Deputy Spokesman:  Well, on the second issue, I'm not going to get involved in a back‑and‑forth with anyone in particular.  I would point out the value of the work of the UN Mission.  This is a country that's been at war continuously for several years.  There are, as you know, regularly more than 100,000 people being sheltered and cared for at UN Protection of Civilians sites.  We've been responsible for a large number of lives, not just people in our camps, but trying to maintain peace among the armed factions throughout the country.  So it's a very important, valuable work.  And I have no problem in defending the Mission at a time when they can clearly be proud of the fact that, for several years now, they have kept the absolute worst from happening to tens of thousands of people.  Regarding the closure of the radio station, as I pointed out on Friday, we do continue to call on the Government of South Sudan to respect the rights of free speech and access to information, as well as a free, independent, and safe media environment, which are critical to the functioning of any society.  And that's the case with this latest report as well.  And you had some other question…

Question:  I wanted to ask you about COP22.  One, I wanted to ask, you'd said, I think, on Friday that you… that… that the Secretariat, I guess was in contact with, I don't know if it was UNFCCC or the Moroccan authorities about this accredited attendee Suleima Barouk.  Seems like she's still not arrived, unless you have different information.  I wanted to know, what has the UN done given that her accreditation has been published, is, is ,exists, and the only grounds for blocking her was her ac… her self‑identification as being from Western Sahara?

Deputy Spokesman:  Well, like I said, we had been told that the issue is, is being worked out on ground, so I believe that that should be, hopefully, resolved there and you can, you can ask the COP22 organizers how that's working.

Question:  UNFCCC, well, I asked UNFCCC, and Mr. Nuttall had said that, basically, Morocco said because she's self‑identified as Western Sahara, she's not coming.  So I wanted to know, from your perspective, given that that was the last that it was, I've heard from anyone on Friday, from the perspective of the Secretariat, given that the Secretary‑General is there and giving a speech, is it the kind of thing that he expects to raise, if not with the King, to somebody that his stated goal about NGOs is, in fact, not being respected?

Deputy Spokesman:  Well, we certainly want our stated goals about the representation of NGOs, including all of those who are accredited NGOs, to be respected.  That's the point of principle.  I do believe the discussions had been continuing on the ground, and, hopefully, they'll be able to resolve it there.  Yeah.  Yes, please.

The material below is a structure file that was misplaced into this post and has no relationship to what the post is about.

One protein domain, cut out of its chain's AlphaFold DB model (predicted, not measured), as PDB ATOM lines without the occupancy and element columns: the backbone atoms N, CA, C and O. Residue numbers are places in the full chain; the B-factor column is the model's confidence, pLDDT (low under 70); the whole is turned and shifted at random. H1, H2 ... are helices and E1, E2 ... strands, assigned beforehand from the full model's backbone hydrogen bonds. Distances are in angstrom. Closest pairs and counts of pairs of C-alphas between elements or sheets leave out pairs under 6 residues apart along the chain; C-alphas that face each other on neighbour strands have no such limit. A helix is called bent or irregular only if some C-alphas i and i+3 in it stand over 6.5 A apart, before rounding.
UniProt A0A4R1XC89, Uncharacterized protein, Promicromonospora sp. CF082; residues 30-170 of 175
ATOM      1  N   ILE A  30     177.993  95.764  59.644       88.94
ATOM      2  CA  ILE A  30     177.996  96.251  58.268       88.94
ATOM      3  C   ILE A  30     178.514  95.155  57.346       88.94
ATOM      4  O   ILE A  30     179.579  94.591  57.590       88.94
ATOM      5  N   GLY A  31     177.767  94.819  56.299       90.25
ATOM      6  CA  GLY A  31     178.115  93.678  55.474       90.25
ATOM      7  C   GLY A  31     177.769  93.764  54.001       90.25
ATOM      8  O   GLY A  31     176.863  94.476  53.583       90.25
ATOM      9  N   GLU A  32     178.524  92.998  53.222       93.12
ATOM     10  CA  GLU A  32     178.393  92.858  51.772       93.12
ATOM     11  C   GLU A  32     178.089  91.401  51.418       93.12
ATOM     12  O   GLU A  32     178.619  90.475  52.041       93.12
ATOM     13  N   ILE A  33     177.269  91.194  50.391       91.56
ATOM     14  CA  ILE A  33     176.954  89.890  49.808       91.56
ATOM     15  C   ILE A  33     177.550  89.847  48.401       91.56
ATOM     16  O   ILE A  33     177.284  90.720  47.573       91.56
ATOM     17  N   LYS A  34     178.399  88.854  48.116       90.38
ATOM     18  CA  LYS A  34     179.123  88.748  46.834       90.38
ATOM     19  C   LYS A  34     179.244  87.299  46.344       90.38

Question:  Regarding the Antibiotic Awareness Week, what are some of the activities that are planned, and where will they be taking place?

Deputy Spokesman:  I am not quite sure what they are, but there is information available online on the website of the World Health Organization so that they should have a lot of the details for you there.  Yes.

Question:  Thank you.  Is the United Nations doing anything on a regular basis to monitor the case of the Saudi journalist in jail, Raif Badawi?  I've raised this question.  Actually, what's surprising to me is that, for the past four years, he's been in jail, and very little mention has been made of him.  It wasn't till Ahmed Fathi mentioned it when David Kaye was here that I was even aware of the case.  So what is being done to… on a regular basis by the UN?  Is there any reporting that the Saudi Arabian Government has to comply with?

Deputy Spokesman:  We are monitoring the situation, particularly our human rights colleagues, who have been following up on this.  And both the Secretary‑General and the High Commissioner for Human Rights have raised their concerns over the past years.  Yes.

Correspondent:  Sure.  I wanted to ask, on Yemen…

Question:  Recently?

Spokesman:  Yes, including recently, yes.

Question:  Sure.  I wanted to ask you, on Yemen, there was a long article in The New York Times over the weekend about the bombing of factories and clinics, but the one… I wanted to ask you about one line, it's a direct quote, "United Nations officials gave us photos of remnants found at the site of the funeral bombing that indicated that it had been hit by at least one American‑made 500‑pound laser‑guided bomb".  So it seemed like the UN… can you… is there some way to unpack this a little bit?  It doesn't sound like they're whistleblowers.  Is the UN aware that, in fact, the munitions used on that site were American‑made?  And also, what is the Envoy's, I guess, response to this detailed account of bombing of civilian infrastructure by the Saudi‑led Coalition?

Deputy Spokesman:  Well, the Envoy has weighed in against all attacks against civilian infrastructure, and we believe that all such activities need to be halted.  Regarding responsibility, that, that is still to be conclusively determined, but we had tried to get some information on this.

Question:  And so but like these photographs, are they… I'm believing what the reporter wrote, that the United Nations officials provided these photographs.  Are… these photographs are in the possession of the UN.  Can we be provided in some other way to show, given that they go directly to the point of who's responsible for killing these hundred people?

Deputy Spokesman:  If we have the ability to disseminate the information that's gathered on the ground more widely, we certainly will do that.  At this point, right now, like I said, we don't have conclusive information.  But we have raised our concerns, and we do want all such activities to halt.  Have a good afternoon.

For information media. Not an official record.